If you’re dreaming of convertibles, Frisbee on the beach, and tank-topped evenings, change your reservations and head to Los Angeles. Contrary to California’s sunshine-and-bikini image, San Francisco’s weather is “mild” (to put it nicely) and can often be downright bone-chilling because of the wet, foggy air and cool winds. Summer, the most popular time to visit, is often the coldest time of year, with damp, foggy days; cold, windy nights; and crowded tourist destinations. A good bet is to visit in spring or, better yet, autumn. Just about every September, right about the time San Franciscans mourn being cheated (or fogged) out of another summer, something wonderful happens: The thermometer rises, the skies clear, and the locals call in sick to work and head for the beach. It’s what residents call “Indian summer.” The city is also delightful during winter: the opera and ballet seasons are in full swing, hotel prices dip because there are fewer tourists, and downtown bustles with holiday cheer.
San Francisco’s temperate, marine climate usually means relatively mild weather year-round. In summer, chilling fog rolls in most mornings and evenings, and if temperatures top 70F (21C), the city is ready to throw a celebration. Even when autumn’s heat occasionally stretches into the 80s (upper 20s Celsius) and 90s (lower 30s Celsius), you should still dress in layers, or by early evening you’ll learn firsthand why sweatshirt sales are a great business at Fisherman’s Wharf. In winter, the mercury seldom falls below freezing and snow is almost unheard of, but that doesn’t mean you won’t be whimpering if you forget your coat. Still, compared to most of the state’s weather conditions, San Francisco’s are consistently pleasant, and even if it’s damp and chilly, head north, east, or south 15 minutes and you can usually find sun again.
If you’re heading up to the wine country, you’ll find that summertime is ludicrously busy, with endless traffic on the counties’ two-lane roads. Still, the scenery is gorgeous then, with grapes hanging heavy on the vine, and it’s also the season for garden tours. Grapes are harvested and squeezed in the fall and, alas, this time can also be maddening, because people flock here to witness the action involved in harvest and the resulting winemaking. I’m a fan of visiting in winter: Tourists tend to stay away then, so you’ll get much more attention and education from the vintners, hotel prices (notoriously expensive) are way down, and it’s easier to get restaurant reservations. Plus it’s extremely romantic then, with the nip of winter, the dormant grapevines, and twinkle lights illuminating various nooks and crannies. Spring is a close second, when the area bursts with the green and yellow of mustard flowers. It’s never terribly cold—wine country everywhere, by definition, has mostly enviable weather, because that’s what makes it good for grape growing.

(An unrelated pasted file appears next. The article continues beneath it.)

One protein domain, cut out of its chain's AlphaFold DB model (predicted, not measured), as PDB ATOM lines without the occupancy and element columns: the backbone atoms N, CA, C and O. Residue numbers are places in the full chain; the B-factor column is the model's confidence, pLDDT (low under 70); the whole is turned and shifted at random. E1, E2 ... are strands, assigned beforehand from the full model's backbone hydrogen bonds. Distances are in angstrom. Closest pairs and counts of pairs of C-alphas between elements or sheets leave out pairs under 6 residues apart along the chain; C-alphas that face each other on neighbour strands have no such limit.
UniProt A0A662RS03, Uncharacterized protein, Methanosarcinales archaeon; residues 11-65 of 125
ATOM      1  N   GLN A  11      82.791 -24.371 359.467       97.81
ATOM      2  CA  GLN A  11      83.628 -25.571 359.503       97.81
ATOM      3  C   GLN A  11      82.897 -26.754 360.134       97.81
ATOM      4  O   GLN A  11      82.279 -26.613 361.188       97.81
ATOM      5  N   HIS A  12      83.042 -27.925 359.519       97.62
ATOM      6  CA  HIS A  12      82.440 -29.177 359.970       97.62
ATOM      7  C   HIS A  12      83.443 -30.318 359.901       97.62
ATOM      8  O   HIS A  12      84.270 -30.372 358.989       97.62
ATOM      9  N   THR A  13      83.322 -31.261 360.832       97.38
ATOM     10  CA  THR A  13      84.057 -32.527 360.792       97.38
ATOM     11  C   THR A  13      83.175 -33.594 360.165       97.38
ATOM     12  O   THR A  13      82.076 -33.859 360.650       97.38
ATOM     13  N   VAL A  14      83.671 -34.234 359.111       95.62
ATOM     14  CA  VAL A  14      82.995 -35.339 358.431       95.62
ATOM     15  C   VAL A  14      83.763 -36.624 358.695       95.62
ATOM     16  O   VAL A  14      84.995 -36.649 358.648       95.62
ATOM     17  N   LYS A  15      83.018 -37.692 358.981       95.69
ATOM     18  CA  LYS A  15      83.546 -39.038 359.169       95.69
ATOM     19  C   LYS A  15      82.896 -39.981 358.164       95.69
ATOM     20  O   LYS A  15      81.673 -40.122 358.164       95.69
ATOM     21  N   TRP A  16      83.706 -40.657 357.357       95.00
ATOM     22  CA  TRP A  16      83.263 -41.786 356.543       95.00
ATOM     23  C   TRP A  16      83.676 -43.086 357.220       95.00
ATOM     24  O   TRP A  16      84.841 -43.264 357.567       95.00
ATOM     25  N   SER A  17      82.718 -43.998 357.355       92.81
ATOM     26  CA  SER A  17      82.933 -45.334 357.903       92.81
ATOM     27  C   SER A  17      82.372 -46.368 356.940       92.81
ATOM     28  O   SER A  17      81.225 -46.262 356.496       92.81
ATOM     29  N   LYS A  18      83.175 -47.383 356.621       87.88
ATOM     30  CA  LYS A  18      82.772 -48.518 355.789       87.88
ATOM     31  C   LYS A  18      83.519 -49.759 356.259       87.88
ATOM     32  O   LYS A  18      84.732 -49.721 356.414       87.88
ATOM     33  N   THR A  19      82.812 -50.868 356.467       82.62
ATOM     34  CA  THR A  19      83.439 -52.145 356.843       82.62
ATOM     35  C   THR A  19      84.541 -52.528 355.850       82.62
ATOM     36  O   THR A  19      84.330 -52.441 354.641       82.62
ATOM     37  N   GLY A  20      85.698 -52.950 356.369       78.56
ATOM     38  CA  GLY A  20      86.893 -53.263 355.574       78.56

In a Fog
San Francisco’s infamous coastal fog is caused by a rare combination of water, wind, and topography. The fog lies in wait off the coast; rising air currents pull it in when the land heats up. Held back by coastal mountains along a 600-mile front, the low clouds seek out any passage they can find. And where’s the easiest access? It’s the slot where the Pacific Ocean penetrates the continental wall—also known as the Golden Gate.
Even if it’s sunny out, don’t forget to bring a jacket and dress in layers; the weather can change almost instantly from sunny and warm to windy and cold—especially as you move between microclimates. Also bring comfortable walking shoes or your feet will pay the price.
Banks, government offices, post offices, and many stores, restaurants, and museums are closed on the following legal national holidays: January 1 (New Year’s Day), the third Monday in January (Martin Luther King, Jr., Day), the third Monday in February (Presidents’ Day), the last Monday in May (Memorial Day), July 4 (Independence Day), the first Monday in September (Labor Day), the second Monday in October (Columbus Day), November 11 (Veterans Day/Armistice Day), the fourth Thursday in November (Thanksgiving Day), and December 25 (Christmas). The Tuesday after the first Monday in November is Election Day, a federal government holiday in presidential-election years (held every 4 years).